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I have a control defined like:

public partial class MyControl: System.Web.UI.UserControl
{
    static int ControlID;
    static DataTable table;

    protected void Page_Load(object sender, EventArgs e)
    {
        if (!Page.IsPostBack)
        {
            ControlID = 0;
            table= new DataTable();
        }
    }

    public void Save()
    {
        //ControlID is 0
        //table is empty DataTable
    }

    public void SetControlID(int id)
    {
        ControlID = id; //This DOES set id correctly

        SqlConnection conn = new SqlConnection(ConnectionString);
        SqlCommand command = new SqlCommand(SelectCommand, conn);
        command.Parameters.AddWithValue("@ControlID ", ControlID);
        SqlDataAdapter adapter = new SqlDataAdapter(command);
        adapter.Fill(table);

        //table is correctly filled with the correct data
    }
}

This control is added to my aspx page like:

<uc:MyControl ID="myCont" runat="server" />

In Page_Load is the call:

myCont.SetControlID(1); //This correctly calls the `SetControlID` method and 
                        //seems to fill the `table` and set `ControlID` to 1.

However there is a "Save" button on the page that calls:

myCont.Save();

In this method, checking ControlID and table shows them as still being 0 and an empty DataTable respectively.

Why do ControlID and table not retain the values that were set in the SetControlID method?

EDIT: Removing the static property of the 2 variable makes no difference.

EDIT #2: I'd just like to point out I have used this method in numerous other pages and everything is working fine. What is so different with this one?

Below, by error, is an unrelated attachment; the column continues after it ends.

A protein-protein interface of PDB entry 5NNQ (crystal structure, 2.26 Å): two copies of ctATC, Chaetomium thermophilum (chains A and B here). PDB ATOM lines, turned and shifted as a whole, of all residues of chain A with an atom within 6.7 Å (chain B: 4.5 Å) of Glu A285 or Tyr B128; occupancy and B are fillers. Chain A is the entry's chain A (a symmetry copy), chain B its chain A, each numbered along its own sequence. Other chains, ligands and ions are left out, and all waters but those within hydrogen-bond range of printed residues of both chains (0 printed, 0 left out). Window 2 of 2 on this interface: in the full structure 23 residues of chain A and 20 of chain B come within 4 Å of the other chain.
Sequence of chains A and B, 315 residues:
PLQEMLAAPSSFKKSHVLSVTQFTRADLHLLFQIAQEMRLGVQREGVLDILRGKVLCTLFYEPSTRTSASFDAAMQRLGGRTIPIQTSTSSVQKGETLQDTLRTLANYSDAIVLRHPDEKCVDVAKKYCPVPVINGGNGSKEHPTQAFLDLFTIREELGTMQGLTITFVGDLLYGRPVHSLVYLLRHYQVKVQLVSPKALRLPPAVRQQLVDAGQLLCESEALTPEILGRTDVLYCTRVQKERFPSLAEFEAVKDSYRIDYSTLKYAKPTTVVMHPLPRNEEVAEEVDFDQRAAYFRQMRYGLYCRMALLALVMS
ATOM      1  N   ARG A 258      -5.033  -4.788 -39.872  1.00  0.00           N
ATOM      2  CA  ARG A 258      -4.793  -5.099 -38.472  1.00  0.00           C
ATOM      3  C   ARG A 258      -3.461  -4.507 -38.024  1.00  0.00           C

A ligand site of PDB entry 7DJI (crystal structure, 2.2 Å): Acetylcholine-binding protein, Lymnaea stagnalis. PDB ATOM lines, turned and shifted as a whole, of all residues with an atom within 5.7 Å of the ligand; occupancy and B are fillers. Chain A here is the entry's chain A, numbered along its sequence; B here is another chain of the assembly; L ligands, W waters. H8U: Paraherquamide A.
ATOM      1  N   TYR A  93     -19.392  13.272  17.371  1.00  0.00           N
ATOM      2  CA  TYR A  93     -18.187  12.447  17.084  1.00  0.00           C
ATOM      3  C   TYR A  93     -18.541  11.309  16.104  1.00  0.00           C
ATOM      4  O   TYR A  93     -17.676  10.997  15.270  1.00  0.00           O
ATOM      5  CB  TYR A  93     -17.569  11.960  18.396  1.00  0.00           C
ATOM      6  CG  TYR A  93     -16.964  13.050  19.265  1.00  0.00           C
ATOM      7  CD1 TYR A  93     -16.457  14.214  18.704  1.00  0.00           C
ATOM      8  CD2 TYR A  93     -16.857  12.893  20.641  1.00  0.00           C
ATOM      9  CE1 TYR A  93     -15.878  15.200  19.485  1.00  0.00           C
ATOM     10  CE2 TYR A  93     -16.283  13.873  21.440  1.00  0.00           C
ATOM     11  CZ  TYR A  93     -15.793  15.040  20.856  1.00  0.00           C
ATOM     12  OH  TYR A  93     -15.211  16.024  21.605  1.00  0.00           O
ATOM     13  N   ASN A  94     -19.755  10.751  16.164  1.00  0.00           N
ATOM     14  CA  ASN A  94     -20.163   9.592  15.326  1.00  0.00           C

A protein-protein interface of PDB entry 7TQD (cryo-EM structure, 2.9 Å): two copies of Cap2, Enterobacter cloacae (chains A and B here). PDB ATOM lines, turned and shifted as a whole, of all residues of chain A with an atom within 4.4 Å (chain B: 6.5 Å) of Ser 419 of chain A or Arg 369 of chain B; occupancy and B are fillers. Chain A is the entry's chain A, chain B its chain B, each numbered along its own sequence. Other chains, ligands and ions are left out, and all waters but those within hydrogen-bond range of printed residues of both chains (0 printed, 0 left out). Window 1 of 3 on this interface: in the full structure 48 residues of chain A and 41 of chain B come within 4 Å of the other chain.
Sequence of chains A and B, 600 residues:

share|improve this question
    
Might be because of Static property. Check this msdn.microsoft.com/en-us/library/vstudio/… – malkam May 29 '14 at 13:31
    
Exactly. Why are those two variables static? – Kamil T May 29 '14 at 13:32
    
They were set as static because I was having issues with other pages where variables were not being initialised at all. Setting it to static worked so I kept the practice going. But as the edit above says, removing the static property makes no difference. – anothershrubery May 29 '14 at 14:29
up vote 1 down vote accepted

In order to preserve the data, you have to use ViewState.

public partial class MyControl: System.Web.UI.UserControl
{
   public int ControlID
   {
     get
       {
        if(ViewState["ControlID"]==null)
           return 0;
        return int.Parse(ViewState["ControlID"].ToString()); 
       }
     set
      {
        ViewState["ControlID"] = value;
      }
   }
  ....
 }
share|improve this answer
    
I have accepted this as it is what worked. I don't understand how other pages, that use similar logic, work without using ViewState. When I say other pages, I mean over numerous applications I have built before, not just this application. – anothershrubery May 29 '14 at 14:47